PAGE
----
It seems a person important to the private life of a very important person has gone missing in the Hamptons. And it looks like the best way to get her back is to extort the cooperation of Sam Acquillo.
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Chris Knopf is an award-winning copywriter and principal of marketing communications agency Mintz & Hoke. He lives with his wife in Avon, Connecticut and Southampton, New York.Excerpt. © Reprinted by permission. All rights reserved.:
I didn’t like anything about that big, dumb, ugly SUV. I didn’t like the way it looked. All black, with a toothy gold grille. I didn’t like the windows, tinted nearly opaque. I mostly didn’t like where it was parked — a half block from my house.
I’d seen it driving around Southampton Village, a standout among other moronic excess. I’d also seen it on Main Street in Sag Harbor and on the Montauk Highway. In fact, I’d seen it so often I was getting sick of seeing it.
It was now parked up on the lawn of a house rented by a guy who would never do that. He was fastidious. He was also still in the City, at Mount Sinai, being treated for something bad enough to mean missing out on a whole season bought and paid for in the Hamptons.
It was about nine o’clock at night and I was just getting back from dinner with my friend Paul Hodges at his little fish joint in Sag Harbor. I pulled my old Grand Prix in behind the tail of the SUV and into the sick guy’s driveway. Eddie, the mutt who lives with me, jumped into the driver’s seat expecting to follow me out the door. I told him to sit, stay and be quiet, words he understood, but considered only advisory.
I walked the rest of the way to my cottage, getting close enough to see the light above the side door, which was supposed to be on, and a light inside the house, which wasn’t. I walked around the rear of the house to the other side, past another exterior door, and then up to the screened-in porch that faced the Little Peconic Bay. I could see the light left on in one of the bedrooms, something I wouldn’t do. My father never allowed such profligate use of electricity. I didn’t argue about his rules when he owned the cottage, and though he’d been dead a long time, I wasn’t going to start now.
I saw another light, this one moving. A flashlight darting around the walls of the kitchen. You could get to the kitchen from that side of the house by going through a small pantry. It was a good route for me because it was close by and I could pick up my three-quarter-sized Harmon Killebrew baseball bat along the way. I kept it next to the door so I could hit tennis balls for Eddie to shag off the grass or chase over the breakwater down to the pebble beach by the bay.
I probably should have taken a moment to develop a better strategy, but my adrenal glands had already opened the floodgates, relieving my judgment of command and control and turning them over to my lousy temper. This is how you end up doing things like confronting nighttime intruders with a kid’s baseball bat and a simple question:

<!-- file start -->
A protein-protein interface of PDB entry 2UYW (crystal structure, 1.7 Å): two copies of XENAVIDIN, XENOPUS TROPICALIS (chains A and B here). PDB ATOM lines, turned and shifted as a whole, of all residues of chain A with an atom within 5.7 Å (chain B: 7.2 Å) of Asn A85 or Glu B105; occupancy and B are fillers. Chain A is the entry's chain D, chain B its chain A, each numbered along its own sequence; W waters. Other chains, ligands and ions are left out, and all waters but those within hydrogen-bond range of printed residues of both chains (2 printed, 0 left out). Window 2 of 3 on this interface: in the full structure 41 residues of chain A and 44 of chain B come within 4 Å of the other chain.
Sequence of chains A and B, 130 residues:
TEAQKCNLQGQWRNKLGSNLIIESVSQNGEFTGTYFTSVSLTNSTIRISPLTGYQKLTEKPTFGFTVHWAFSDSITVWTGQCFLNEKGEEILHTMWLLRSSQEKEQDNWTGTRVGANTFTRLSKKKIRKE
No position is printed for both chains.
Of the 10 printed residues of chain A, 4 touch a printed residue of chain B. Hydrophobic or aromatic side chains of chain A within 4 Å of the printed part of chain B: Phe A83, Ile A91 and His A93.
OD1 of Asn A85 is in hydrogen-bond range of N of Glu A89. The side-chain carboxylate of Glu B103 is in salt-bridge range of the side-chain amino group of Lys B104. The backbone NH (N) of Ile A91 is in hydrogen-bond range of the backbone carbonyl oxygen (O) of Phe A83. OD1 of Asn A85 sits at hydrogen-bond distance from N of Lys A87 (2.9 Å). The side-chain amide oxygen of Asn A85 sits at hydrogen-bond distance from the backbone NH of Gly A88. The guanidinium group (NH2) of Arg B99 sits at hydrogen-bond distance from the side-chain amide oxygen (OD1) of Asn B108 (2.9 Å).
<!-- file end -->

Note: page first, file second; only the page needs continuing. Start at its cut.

“What the hell’s going on?”
I was in the pantry by now. I saw the flashlight in the kitchen flick off. I jumped toward the light switch on the far wall, but before I could get there a big black mass plowed into me.
We fell back into the pantry. Before we hit the floor I twisted so the guy wouldn’t land directly on top of me. This didn’t completely solve the problem, but kept the worst of the blows he threw from doing serious harm. I wriggled out from under him and got back on my feet. I needed space to get my fists into play and protect my head, my greatest vulnerability.
In my hurry to stand, I lost my bat and almost lost my balance, stumbling backwards into the kitchen. This was fortuitous, as it allowed more room to maneuver.
The guy came at me again, his head down like a fullback trying to blow a hole through a defensive line. I sidestepped and sank a sharp uppercut into the vague black shape, connecting well enough to snap the guy into a full standing position. He staggered back against the wall. Before he could recover his momentum, I socked him a couple times in the general direction of his head. He was bigger than me, but not as quick, and not much of a fighter. At least with his fists. When the gun came out I wasn’t so sure.
There was enough light seeping in from the living room to see the big black automatic. Since it takes less than a second to pull a trigger I wasted little time grabbing the barrel and pushing it toward the ceiling. When it went off the sound was literally deafening, though I could hear myself yelling a string of startled obscenities as I held the hot barrel with my right hand and shoved a series of enthusiastic jabs into the guy’s face with my left.